1. #1

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    Hello everyone,

    I'm new here and I hope this is a place to ask a question like this.

    I had the chance to get my hands on a very nice Musima "Roger" from the 1950s. It's an unusual and truly beautiful instrument! Unfortunately my new favorite has a problem and it's one many among you must have encountered before: high action. The neck is slightly bended -- however to an acceptable extend-- but the more surprising issue with this guitar is a gap between the body and neck at their joint.

    I understand it was originally equipped with an old jack plug which was replaced to modern standards before the guitar happened to become mine. I thought the neck and body might have wrongly been put back together then.

    I'd take it to a luthier right away, but i'm currently in the Caucasus and there doesn't seem to be professionals to take care of it here. I'm now wandering wether i should take it to Europe for it to be properly taken care of.. Is there something i can try now without exposing the instrument to irremediable damage.

    Thank you!

    One more thing: do you really mount acoustic strings on a guitar like that?
    Attached Images Attached Images Neck-body joint issue on Musima Roger 1950s-dscf2074-jpg Neck-body joint issue on Musima Roger 1950s-dscf2075-jpg Neck-body joint issue on Musima Roger 1950s-dscf2076-jpg Neck-body joint issue on Musima Roger 1950s-dscf2077-jpg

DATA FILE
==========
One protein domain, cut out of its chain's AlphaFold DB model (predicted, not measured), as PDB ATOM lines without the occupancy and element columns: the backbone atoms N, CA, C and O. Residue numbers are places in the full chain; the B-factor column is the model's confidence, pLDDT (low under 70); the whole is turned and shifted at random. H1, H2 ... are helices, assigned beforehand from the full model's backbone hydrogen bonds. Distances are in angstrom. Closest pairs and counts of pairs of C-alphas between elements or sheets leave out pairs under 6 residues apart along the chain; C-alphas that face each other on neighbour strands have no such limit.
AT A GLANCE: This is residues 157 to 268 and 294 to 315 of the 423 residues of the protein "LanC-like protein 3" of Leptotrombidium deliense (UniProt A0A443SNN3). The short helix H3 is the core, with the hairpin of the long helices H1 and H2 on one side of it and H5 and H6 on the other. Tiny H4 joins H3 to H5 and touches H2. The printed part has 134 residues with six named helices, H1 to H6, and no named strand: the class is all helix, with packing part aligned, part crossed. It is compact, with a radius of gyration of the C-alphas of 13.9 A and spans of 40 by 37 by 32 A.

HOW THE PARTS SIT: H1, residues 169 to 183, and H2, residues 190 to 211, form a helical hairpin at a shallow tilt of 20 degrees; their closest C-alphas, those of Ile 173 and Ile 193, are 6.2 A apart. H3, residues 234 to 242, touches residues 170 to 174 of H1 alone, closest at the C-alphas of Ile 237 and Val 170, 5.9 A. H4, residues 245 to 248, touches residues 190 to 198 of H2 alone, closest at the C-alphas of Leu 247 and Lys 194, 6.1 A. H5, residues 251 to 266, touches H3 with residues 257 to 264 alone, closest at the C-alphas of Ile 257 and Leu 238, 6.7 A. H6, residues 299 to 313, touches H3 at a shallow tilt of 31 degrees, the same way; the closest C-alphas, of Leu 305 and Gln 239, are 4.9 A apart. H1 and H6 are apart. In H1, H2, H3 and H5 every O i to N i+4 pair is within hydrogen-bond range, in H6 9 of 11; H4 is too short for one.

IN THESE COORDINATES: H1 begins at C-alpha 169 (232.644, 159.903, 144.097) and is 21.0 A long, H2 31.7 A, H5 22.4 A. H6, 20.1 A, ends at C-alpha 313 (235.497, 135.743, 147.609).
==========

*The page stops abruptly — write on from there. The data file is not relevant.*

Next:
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    The Jazz Guitar Chord Dictionary
     
  3. #2

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    It appears the glue joint between neck block and the back is compromised. I assume those screws are not original to the guitar? Also, is that a bolt hole on top of the heel?

  4. #3

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    This model - Musima Record - appears to have an adjustable neck:

    Mod Garage: Updating a 1950s Musima Record - Premier Guitar





    But the construction of the ‘adjust mechanism’ in yours seems to have a problem: the two screws in de back of the guitar don’t seem original (the guitar in the Premier Guitar article doesn’t have them) which leads me to the conclusion that the neck block in yours may have become unglued.

    I think it is time to take it to a good luthier….
    Last edited by Little Jay; 07-30-2021 at 12:39 AM.

  5. #4

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    What a cool guitar.
    I love that pickup integrated into the fretboard. Does it sound good?

  6. #5

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    Early Musima Records, with their unique multi-wood construction (sourced from the Roger Ultra model), are seductively beautiful guitars. Unfortunately every one I have come across has that weakness at the neck-body join. It seems likely to be a design flaw. Its the reason I sold mine, after unsuccessful attempts to fix it.

  7. #6

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    Quote Originally Posted by abc-hey
    Hello everyone,

    I'm new here and I hope this is a place to ask a question like this.